One of the drivers of the train that derailed on the evening of Wednesday in Santiago de Compostela has been formally detained "for negligence" and is under police guard in the hospital.
Authorities launched two investigations into the conduct of Francisco José Garzón Amo, one judicial and the other administrative.
"The judge has asked the police to take his statement" said the spokeswoman for the high court of justice of Galicia, the region of northwest Spain where the train disaster occurred. She added that Amo "will be assisted by a lawyer" during the interrogation, and later testify before the judge.
Thirty Years Of Experience
The train derailment was most likely caused by excessive speed. According to the newspaper El Pais, Almo confessed in a radio communication with the station that he took the dangerous curve at the entrance of the city, where the accident occurred, at 190 kph (about 119 mph) when the limit is set at 80 kph (about 50 mph). The first examination of the train's black box data has confirmed this information, says La Voz de Galicia.
According to El Pais, an automatic alert signal warned the driver he was going too fast. The black box data reveals he pressed the button to confirm he had received the message. A final cry was heard on the sound recording from the driver's cabin: "I'm going too fast, I'm going too fast, what can I do?"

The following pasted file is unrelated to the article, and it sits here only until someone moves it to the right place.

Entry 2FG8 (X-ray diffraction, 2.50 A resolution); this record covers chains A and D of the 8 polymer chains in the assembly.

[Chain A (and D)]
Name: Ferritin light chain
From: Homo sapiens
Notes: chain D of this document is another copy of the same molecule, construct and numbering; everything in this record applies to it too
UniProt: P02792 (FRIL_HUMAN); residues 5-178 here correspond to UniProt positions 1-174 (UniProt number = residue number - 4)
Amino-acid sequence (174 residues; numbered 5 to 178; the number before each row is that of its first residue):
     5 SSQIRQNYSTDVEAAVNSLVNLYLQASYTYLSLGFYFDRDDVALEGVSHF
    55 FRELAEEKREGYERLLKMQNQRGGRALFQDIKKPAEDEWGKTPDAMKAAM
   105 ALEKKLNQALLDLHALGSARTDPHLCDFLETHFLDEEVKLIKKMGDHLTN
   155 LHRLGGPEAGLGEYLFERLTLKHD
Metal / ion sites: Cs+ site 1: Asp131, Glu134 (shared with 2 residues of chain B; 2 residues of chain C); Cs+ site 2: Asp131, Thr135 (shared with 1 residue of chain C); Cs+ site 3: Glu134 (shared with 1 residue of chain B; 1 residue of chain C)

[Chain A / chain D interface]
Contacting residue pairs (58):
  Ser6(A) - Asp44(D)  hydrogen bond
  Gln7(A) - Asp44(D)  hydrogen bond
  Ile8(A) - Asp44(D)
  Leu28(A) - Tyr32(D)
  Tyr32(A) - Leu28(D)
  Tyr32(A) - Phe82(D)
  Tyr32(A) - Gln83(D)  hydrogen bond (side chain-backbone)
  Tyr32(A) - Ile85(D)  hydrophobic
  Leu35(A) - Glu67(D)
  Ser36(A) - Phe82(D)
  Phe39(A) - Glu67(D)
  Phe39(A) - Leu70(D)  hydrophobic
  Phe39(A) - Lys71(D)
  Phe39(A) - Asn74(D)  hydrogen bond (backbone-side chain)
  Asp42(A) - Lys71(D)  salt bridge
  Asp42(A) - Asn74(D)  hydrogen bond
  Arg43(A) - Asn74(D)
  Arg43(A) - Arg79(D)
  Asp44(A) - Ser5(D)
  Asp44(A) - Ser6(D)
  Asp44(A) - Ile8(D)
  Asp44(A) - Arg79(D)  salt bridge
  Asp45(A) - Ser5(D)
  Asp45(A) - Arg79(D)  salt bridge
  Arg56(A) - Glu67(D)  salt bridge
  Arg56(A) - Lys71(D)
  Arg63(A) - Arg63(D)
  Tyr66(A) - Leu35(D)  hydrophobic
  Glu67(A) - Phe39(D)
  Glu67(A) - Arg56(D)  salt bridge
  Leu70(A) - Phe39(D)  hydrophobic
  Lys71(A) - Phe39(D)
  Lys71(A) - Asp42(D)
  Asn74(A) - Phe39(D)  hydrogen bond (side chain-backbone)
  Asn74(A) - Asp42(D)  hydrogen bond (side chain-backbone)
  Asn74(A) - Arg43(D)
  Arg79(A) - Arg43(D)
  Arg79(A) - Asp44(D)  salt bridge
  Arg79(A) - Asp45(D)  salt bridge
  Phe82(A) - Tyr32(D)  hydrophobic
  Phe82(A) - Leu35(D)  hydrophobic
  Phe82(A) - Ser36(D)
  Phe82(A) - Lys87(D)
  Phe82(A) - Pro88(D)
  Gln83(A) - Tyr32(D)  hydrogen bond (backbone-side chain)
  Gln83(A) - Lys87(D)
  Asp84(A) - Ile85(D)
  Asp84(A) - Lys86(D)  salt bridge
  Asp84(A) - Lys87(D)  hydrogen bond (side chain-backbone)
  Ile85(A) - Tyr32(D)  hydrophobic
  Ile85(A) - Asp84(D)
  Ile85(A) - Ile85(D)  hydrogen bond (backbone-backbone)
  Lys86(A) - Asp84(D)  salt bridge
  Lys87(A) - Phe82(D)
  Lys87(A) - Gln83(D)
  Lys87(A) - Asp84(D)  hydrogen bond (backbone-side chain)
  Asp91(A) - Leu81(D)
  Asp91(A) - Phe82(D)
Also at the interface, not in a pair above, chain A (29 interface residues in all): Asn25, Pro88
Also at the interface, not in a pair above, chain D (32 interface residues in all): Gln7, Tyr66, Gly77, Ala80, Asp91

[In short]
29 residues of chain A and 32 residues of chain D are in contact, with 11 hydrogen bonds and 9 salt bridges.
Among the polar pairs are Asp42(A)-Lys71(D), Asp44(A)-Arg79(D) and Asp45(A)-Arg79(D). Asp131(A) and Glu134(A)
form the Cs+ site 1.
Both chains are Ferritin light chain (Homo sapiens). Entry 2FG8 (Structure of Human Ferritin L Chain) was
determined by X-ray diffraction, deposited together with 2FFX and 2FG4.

The possibility that technical problems caused the accident has not been ruled out, but is losing credibility. The train "had no operational problems" and had passed a technical inspection that morning, said the president of the state-owned rail company Renfe on Thursday. The black box data confirms this statement, according to La Voz de Galicia.
The train driver, Francisco José Garzón Amo, 52 years old, had 30 years of professional experience at Renfe, the state-owned Spanish railway, according to its president, Julio Gomez-Pomar Rodriguez. He was an assistant driver since 2000 and became a driver in 2003, the president said to the radio station Cope on Thursday.
The Spanish Francesco Schettino?
According to El Pais, citing sources close to the investigation, the driver stated before the derailment he was driving at 190 kph; he then said he was going 200 kph and finally, entering the curve where the accident occurred, he repeated that his speed was 190 kph.
Testifying to the police on Friday, Francisco José Garzón Amo could become the Spanish Francesco Schettino.
Schettino, captain of the Costa Concordia cruise ship whose shipwreck caused 32 deaths in January 2012, is one of the criticized men in Italy.
A photo spotted by the Spanish newspaper ABC on the Amo's Facebook page could indeed be held against him. Published in March 2012, the picture shows the speedometer of a train hitting 200 kph. "I'm at the limit, I can't go faster or they'll fine me." wrote Francisco José Garzón Amo. "What a pleasure it would be to go alongside the Guardia Civil and then pass them to set off the radar! What a fine it would be for Renfe."
"I hope there aren't any dead because I will have them on my conscience," the driver said later from his cabin shortly after the disaster, before its magnitude was known. "We're only human! We're only human!", he said, also according to the newspaper, still trapped inside the cab just after the accident.
This post was translated from French and originally appeared on HuffPost France.